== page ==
Maryanne Greenough is a Medical Secretary for GMMH’s Wigan Division. She’s part of the admin team at Atherleigh Park, a five-ward mental health hospital in Leigh.
As an NHS medical secretary, Maryanne makes sure the consultant she works for can dedicate his time to patient care whilst she takes on administrative and secretarial tasks.
“A typical day for me includes checking and updating the ward lists for any discharges, these need to be followed up with both a 24 hour and long discharge summary letter to the GP.
“These letters are recorded on audio tape or sent via email for me to type up and/or re-format into our letter templates ensuring accuracy is maintained and all the necessary information is documented.
“At times I have telephone calls from service users or their families following up referrals or medications, asking for help with information.
“I also take and type up minutes for ward morning meetings, documenting any issues/risks or changes that need to be recorded into the patients records and/or followed up by ward staff.
“Mental Health Act Tribunal Reports, Managers Hearing reports and any other documentation that the doctors are required to complete need to be typed as well as any other requests I have from the Consultant/Junior Doctors I look after including minute taking for professionals’ meetings or multidisciplinary meetings.”
Best parts of the job
Maryanne enjoys building relationships with her colleagues and says that following a patient’s journey to recovery is one of the most rewarding aspects of her career.
“I enjoy forming relationships with the staff and how every day presents with different challenges. Once initial barriers are broken a real working relationship begins to form, which I feel are the foundations needed to be able to do this job well.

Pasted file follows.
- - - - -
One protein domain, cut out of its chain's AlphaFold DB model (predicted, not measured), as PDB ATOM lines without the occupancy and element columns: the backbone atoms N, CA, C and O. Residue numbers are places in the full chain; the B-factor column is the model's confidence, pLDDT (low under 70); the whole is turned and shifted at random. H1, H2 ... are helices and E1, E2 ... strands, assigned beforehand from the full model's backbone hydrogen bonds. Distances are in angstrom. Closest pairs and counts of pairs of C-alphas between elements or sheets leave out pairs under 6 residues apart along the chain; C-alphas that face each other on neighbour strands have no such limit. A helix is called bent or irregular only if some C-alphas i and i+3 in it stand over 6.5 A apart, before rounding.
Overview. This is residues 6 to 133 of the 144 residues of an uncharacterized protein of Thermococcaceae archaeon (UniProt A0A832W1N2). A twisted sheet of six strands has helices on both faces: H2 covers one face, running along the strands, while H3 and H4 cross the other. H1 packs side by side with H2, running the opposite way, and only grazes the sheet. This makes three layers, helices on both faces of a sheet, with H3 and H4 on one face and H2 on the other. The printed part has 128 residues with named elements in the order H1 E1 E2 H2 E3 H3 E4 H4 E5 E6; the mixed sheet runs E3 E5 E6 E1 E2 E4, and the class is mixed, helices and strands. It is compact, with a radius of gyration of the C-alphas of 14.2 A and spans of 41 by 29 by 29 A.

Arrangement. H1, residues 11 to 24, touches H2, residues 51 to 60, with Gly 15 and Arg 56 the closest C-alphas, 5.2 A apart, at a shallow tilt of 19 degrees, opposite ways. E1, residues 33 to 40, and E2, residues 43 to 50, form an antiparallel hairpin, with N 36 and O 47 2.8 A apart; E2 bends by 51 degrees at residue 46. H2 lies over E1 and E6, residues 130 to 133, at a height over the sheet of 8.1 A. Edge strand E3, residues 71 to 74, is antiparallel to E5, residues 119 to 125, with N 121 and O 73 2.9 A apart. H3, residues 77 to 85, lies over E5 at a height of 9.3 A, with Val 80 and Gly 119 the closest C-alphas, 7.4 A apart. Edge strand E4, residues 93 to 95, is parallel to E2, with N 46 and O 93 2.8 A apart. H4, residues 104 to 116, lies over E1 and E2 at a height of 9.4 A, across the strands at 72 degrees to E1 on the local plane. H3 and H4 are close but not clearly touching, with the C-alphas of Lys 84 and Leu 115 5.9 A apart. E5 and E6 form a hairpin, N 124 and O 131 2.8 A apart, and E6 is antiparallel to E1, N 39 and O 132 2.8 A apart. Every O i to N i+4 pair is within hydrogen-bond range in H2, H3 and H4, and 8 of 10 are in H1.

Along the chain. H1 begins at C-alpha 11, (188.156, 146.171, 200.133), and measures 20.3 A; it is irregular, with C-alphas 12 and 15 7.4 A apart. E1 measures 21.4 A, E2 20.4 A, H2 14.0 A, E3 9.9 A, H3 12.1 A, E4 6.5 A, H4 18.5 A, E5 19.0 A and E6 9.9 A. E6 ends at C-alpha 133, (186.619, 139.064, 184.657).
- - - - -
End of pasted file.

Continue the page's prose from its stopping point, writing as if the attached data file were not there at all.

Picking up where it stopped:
“Minute taking of ward meetings is one of my favourite parts of the job. I truly find it interesting as it gives me an insight into the treatments offered and the trials and tribulations associated with being an inpatient at a mental health unit.
“It enables me to follow the patient journey from the time of admission, at a time when their mental health and wellbeing is at its worst, right up until they are discharged, a point when they are mentally well, with all the triumphs and difficulties that can happen in-between.
“Each story is different, and it truly is an honour to be able to observe that progress.”
Aspects of the role that surprised me
“You become emotionally invested in someone’s recovery. Someone you’ve never met, spoken to or even laid eyes on but have spent weeks or months following and documenting their story to recovery and mentally willing them to get better, when they are finally well and discharged you feel proud for everything that they have overcome.”
Advice to others considering a career in Wigan’s services
“You need to have a good (often quite dry) sense of humour – this is essential!!
“Be a good listener and a shoulder to cry on when you need to be, I find it best to let the other person, whether it be a patient, family member or member of staff let out their emotions, feelings or frustrations first then once settled, address the issue in hand (if you can).
“Being able to leave work at work is also essential to keeping a good and happy work life balance.”
“#1 top tip – Treats go a long way!! The secret to having a happy team is to go through their bellies, little treats every now and again helps lift morale.”